I was talking to Heidi the other day and realized that my “stories from a bike trip series” has fallen off the radar. That’s no bueno, my friends, and I’ve decided to bring it back! If you’re new to my blog, please check out part one, part two, and part three.
After we left Monroe, Louisiana, we decided to pedal straight towards Vicksburg, Mississippi. This would be my first-ever visit to Mississippi, and I had read that Vicksburg had lots of interesting Civil War sights to see. I’m nothing if not a history nerd!
However, we were very aware of the fact that Hurricane Rita was bearing down on the Gulf Coast and as we had experienced in Monroe, hotels and lodging were hard to come by. This thought weighed heavy on our minds as we pedaled throughout the day: if Rita was going to be anything like Katrina, we needed to get a roof over our heads. However, if everything was occupied, where in the world were we going to sleep?? After all, my trusty Mountain Hardwear Light Wedge tent had become our home, but it sure as hell wasn’t going to protect us from the storms of Rita!
This was the last time I smiled that day!
Shortly after crossing into Mississippi, we saw a visitor’s center and rode into the packed parking lot. We decided that a helpful front desk associate would be able to assist us in tracking down a place to sleep for the next few nights. The sky was darkening and the clouds were beginning to loom overhead, so all thoughts centered on finding a roof!
We locked our bikes out front and stepped inside the visitor’s center, our clipless bike shoes clacking against the tile floors. For a change, no one appeared to notice the bizarre-looking cyclists dressed in spandex. Instead, the entire center was abuzz in chaos as dozens of harried travelers badgered the employees, trying to find lodging for the evening. In short, it was a shit show.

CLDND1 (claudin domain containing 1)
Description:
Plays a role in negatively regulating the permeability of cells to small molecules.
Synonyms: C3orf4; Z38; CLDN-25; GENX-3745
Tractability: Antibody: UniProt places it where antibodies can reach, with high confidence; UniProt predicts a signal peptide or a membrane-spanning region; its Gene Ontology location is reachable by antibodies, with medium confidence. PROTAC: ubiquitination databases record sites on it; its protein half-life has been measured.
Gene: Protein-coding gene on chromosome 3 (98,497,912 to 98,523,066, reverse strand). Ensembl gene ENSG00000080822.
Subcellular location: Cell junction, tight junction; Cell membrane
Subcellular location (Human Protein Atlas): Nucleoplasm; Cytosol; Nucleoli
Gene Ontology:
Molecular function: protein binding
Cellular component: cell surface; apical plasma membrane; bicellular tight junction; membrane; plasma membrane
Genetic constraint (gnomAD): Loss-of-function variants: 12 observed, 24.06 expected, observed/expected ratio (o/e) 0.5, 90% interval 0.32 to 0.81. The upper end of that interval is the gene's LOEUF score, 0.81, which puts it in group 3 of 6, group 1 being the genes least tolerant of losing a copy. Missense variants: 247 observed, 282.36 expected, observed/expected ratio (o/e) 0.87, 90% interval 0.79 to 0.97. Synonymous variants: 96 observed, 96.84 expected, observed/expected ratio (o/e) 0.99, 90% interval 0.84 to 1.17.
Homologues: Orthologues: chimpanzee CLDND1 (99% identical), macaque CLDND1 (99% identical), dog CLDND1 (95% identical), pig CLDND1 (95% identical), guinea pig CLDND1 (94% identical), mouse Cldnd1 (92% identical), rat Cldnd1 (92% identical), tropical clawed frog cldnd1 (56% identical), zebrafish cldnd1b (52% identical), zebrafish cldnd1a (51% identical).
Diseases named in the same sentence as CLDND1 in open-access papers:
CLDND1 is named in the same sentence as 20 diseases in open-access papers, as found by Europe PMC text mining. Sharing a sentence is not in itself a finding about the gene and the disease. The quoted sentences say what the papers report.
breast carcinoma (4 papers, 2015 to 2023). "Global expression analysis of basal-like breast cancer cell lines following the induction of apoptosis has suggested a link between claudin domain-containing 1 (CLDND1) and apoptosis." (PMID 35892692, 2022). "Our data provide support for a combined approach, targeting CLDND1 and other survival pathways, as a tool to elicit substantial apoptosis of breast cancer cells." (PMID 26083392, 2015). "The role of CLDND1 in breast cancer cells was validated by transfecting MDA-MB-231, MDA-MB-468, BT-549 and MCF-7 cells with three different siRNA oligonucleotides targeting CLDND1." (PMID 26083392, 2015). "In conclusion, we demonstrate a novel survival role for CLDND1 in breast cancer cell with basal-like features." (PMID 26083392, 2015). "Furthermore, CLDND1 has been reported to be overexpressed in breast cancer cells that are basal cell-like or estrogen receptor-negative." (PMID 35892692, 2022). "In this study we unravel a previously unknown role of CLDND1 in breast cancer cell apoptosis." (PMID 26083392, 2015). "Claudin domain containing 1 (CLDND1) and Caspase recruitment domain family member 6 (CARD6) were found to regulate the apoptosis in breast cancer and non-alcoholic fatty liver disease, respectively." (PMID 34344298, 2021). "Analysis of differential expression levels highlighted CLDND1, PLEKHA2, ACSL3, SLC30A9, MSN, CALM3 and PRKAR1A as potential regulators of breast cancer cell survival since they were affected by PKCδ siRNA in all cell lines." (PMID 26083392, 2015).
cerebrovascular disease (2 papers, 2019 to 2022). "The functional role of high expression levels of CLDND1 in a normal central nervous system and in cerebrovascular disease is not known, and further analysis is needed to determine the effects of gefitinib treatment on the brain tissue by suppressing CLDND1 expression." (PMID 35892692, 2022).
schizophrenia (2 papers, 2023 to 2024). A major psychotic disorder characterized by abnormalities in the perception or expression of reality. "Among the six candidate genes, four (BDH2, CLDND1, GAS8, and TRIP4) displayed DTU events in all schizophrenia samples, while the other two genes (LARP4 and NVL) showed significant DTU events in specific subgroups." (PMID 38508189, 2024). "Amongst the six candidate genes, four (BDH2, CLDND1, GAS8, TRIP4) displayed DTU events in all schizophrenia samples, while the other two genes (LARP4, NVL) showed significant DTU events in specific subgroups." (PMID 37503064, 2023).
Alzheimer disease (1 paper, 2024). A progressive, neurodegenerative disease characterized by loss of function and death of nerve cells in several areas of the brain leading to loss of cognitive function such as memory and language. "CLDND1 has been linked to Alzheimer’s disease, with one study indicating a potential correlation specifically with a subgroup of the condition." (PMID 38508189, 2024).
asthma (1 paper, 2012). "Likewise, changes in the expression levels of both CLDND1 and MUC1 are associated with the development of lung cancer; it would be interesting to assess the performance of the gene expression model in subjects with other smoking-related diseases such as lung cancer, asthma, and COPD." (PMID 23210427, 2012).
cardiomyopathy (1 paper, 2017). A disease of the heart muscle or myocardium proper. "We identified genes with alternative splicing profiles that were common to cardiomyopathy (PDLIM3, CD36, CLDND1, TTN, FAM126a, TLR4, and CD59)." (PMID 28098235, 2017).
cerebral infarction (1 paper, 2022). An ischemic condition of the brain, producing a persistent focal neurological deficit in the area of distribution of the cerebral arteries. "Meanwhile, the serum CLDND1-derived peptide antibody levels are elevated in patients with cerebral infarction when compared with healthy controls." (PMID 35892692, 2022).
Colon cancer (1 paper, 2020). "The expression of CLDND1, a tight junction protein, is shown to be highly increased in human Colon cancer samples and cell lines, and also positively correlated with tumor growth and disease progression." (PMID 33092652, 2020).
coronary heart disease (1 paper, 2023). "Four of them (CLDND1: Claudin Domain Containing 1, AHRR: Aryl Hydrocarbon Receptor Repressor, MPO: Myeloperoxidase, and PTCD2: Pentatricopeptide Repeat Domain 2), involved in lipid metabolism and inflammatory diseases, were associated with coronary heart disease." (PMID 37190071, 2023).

With nothing else to do but wait, we stood in line for a good 45 minutes before we reached the front desk. Naturally, the older woman eyeballed our skin-tight attire but refrained from commenting. We explained that we needed a hotel room to weather out Hurricane Rita…and that it had to be somewhere close so that we would be able to ride our bikes there before the rains and winds hit Vicksburg.
Guess you can’t see the monsoon behind me….but at least y’all can see my sweet tan lines. Guess that’s what happens when you wear bike shorts every day for 4 months!
Apparently that was laughable!
According to the woman, Vicksburg’s hotels had filled up the day before and she was now sending travelers onto Jackson and beyond. There was no room for us anywhere. Steve started to sense that Heather tears were forming, so he repeated to the woman that we were on bikes: we could not possibly make it to Jackson before the storm hit. After all, that was another 45 miles which is a quick shot on a car, but definitely a couple hours on a bike!
After some begging and pleading, the woman realized our dire situation and started calling any hotel she could think of. Finally, she came back to us with a smile on her face: she had located one hotel on the far side of Vicksburg that agreed to save a room for us! She told the owner of the hotel that we would be arriving on bicycles, and the owner agreed to save the room for some cyclists. We figured that was a safe bet since we had yet to see a single cyclist in Mississippi!
We hopped on our bikes and pedaled as fast as we could to the eastern side of Vicksburg, dodging cars and traffic lights as we rode. We finally arrived at the hotel, and my jaw literally dropped open as we rolled into the parking lot: the place was a freaking crack house!
The rain was coming down in sheets– hence the deserted roads!
Luckily for y’all, I don’t have any photos of the exterior, but I’m sure we’ve all seen the type of motel I’m referring to: it was a single story building, all painted brown with nary a window that remained intact. Abandoned cars littered the parking lot (along with a few beer bottles and cigarette butts), weeds lined the cracks in the pavement, and shingles were hanging by a literal thread. I got goose bumps looking at the place because I just knew I was going to get chomped on by bed bugs that night….or maybe even find something worse under the bed. *Shudder* However, the clouds continued to darken and lightning had started to creep over the horizon, so Steve and I sucked up our disgust and walked into the front office.